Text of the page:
You’ll get tired of the Not Talking

What if the real Brexit drama was … over a long time ago?

Artillery Row Sketch

Michael Gove came to Parliament on Monday for a return episode of the long-running Westminster game show, Deal or No Deal.

Readers who haven’t obliterated all their memories of the last four years (and goodness knows I wish I could) will recall that the show involves members of parliament trying to decide if they want to take the Brexit prize they’ve been offered, or hold out for a better offer, ideally one including fisheries, at the risk of losing it all.

The twist for the current iteration is that MPs no longer get to decide on this, having handed control over to Boris Johnson in the name of democracy. They are instead in the role of an audience, yelling to the contestant (Gove in this case) to make a deal or hold out for a bigger prize, possibly Calais.

It’s the job of the contestant to make things look as exciting as possible, dabbing his forehead dramatically, chewing his lip, appearing on the point of saying one thing before saying another. Few do this better than Gove, who is a magnificent ham. The European Union’s position was “almost INCREDIBLE,” he told MPs. “They DROPPED a reference to INTENSIVE talks.” When Gove chose politics over accountancy, Surrey Heath Amateur Drama Society lost a fine Malvolio.

The trade negotiations were “in effect ended,” he said. Are they, though? The problem with long-running shows is that the audience realises they’ve seen it all before: the dramatic threats followed by the last-minute return to the table and, phew, a deal in the final seconds.

Still, the show must go on, and Gove is nothing if not a trouper. We should prepare for Australia-type arrangements, he said.

The former prime minister’s incredulity at this point would have been visible from space

Much has been made of the Australian rebranding of “no deal”, but I’ve moved on to being amazed at the way that Gove talks about lorry parks. Listing a load of them that will be built around the country to deal with the queues of truckers waiting to have their papers checked, he concluded: “All of these sites will bring extra jobs and investment to the UK!” That’s right, it’s not traffic, it’s job creation. I’m hoping this language will be adopted more widely, with local radio urging drivers to avoid the Dartford Crossing, due to job creation stretching back as far as Junction Five.

Rachel Reeves, responding for Labour, rushed at it, perhaps because there were so many problems she wished to point out with Gove’s statement. After years of struggle over Brexit, the opposition has landed at an effective approach: to take the government at its word and ask when everything that was promised will arrive. “It’s a question of competence,” Reeves said, mercilessly focusing on the government’s weak spots. “It’s a question of trust.”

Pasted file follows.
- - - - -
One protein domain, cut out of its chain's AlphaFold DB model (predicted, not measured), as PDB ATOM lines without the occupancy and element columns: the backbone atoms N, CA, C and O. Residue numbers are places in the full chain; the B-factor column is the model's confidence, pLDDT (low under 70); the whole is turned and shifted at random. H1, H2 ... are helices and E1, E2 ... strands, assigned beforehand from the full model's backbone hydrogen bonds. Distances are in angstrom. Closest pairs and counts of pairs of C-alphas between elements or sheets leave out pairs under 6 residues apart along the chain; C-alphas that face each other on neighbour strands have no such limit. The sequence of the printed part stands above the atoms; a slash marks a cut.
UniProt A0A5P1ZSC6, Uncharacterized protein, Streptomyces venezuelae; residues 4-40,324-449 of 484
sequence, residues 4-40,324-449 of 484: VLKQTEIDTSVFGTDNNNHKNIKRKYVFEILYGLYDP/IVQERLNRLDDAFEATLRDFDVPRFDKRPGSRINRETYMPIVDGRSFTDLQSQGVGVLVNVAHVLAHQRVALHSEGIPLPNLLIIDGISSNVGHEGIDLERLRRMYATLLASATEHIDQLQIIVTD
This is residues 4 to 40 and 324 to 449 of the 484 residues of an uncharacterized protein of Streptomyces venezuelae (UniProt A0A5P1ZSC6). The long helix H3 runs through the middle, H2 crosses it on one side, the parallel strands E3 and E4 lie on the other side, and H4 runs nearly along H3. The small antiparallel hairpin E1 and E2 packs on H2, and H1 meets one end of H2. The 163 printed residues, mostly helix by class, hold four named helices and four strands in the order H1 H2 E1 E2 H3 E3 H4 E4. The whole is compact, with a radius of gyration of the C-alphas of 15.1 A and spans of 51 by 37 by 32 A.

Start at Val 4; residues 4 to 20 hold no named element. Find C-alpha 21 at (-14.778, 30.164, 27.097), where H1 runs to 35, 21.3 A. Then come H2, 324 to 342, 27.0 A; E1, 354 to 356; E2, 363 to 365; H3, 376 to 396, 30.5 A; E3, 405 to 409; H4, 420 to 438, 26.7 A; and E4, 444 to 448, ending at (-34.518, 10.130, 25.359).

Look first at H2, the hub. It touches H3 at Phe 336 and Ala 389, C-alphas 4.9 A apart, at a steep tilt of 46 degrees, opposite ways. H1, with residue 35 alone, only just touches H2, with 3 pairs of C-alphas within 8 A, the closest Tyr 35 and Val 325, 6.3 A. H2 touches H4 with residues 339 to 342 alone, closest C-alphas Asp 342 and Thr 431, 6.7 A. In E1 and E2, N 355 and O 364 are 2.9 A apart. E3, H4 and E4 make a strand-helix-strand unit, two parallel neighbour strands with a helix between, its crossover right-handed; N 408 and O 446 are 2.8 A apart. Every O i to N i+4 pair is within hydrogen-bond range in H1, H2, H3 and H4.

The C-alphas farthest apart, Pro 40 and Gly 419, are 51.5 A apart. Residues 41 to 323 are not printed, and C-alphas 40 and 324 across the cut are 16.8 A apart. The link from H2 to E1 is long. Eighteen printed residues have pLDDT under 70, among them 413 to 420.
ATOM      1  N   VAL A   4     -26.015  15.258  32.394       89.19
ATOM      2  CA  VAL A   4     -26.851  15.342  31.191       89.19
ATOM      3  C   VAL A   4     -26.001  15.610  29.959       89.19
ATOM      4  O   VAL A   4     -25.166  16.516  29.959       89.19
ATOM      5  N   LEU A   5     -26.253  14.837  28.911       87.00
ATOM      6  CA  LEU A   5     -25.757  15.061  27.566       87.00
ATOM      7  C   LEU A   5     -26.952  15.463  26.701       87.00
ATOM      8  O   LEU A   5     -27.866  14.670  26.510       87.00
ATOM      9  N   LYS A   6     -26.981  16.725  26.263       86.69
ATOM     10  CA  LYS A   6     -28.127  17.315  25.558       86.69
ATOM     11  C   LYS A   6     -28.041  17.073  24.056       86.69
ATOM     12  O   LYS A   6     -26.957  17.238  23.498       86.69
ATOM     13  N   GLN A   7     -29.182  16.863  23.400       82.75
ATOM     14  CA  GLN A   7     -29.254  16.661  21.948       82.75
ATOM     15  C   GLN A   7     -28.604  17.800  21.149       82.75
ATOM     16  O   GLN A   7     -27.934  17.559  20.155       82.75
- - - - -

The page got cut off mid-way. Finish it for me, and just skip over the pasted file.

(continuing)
As far as No Deal went, “they can call it a Narnia deal as far as I’m concerned,” she said. Narnia, where it’s always talks, but never Brexit.

And then Theresa May rose from the very back bench. The former prime minister seems to be moving further and further from the government. Wouldn’t a no-deal Brexit endanger security cooperation with the EU, she asked?

Gove replied that no cooperation on security was possible while the wicked European Court of Justice was involved. Besides, there were “many, many areas in which we can cooperate more effectively” on security without the EU.

May never had a face to play poker with, and her incredulity at this point would have been visible from space. But Gove had a zinger up his sleeve. He said he agreed with her: “no deal is better than a bad deal.”

The thing is of course that although May said no deal would be better than a bad deal, it turned out she thought her deal was a good deal. Gove too thought May’s deal was a good deal, then thought he could get a better deal, then urged people to vote for an oven-ready deal, but now says no deal would be a good deal.

Still, he also says that an actual deal could potentially be even better than the good deal that is no deal, and to the surprise of no one at all, it turned out that, even as he was speaking, there had been progress. “We have seen a welcome indication of movement on the part of the EU,” he announced. This was a credit to the courage and resolve of our prime minister, he assured us.

There was a time when this sort of thing would have had the currency markets see-sawing, but on Monday they ignored Gove’s statement. They’ve seen this show before, and besides, it’s quite hard to focus on apocalyptic rhetoric when there’s an actual apocalypse happening on the bigger stage.

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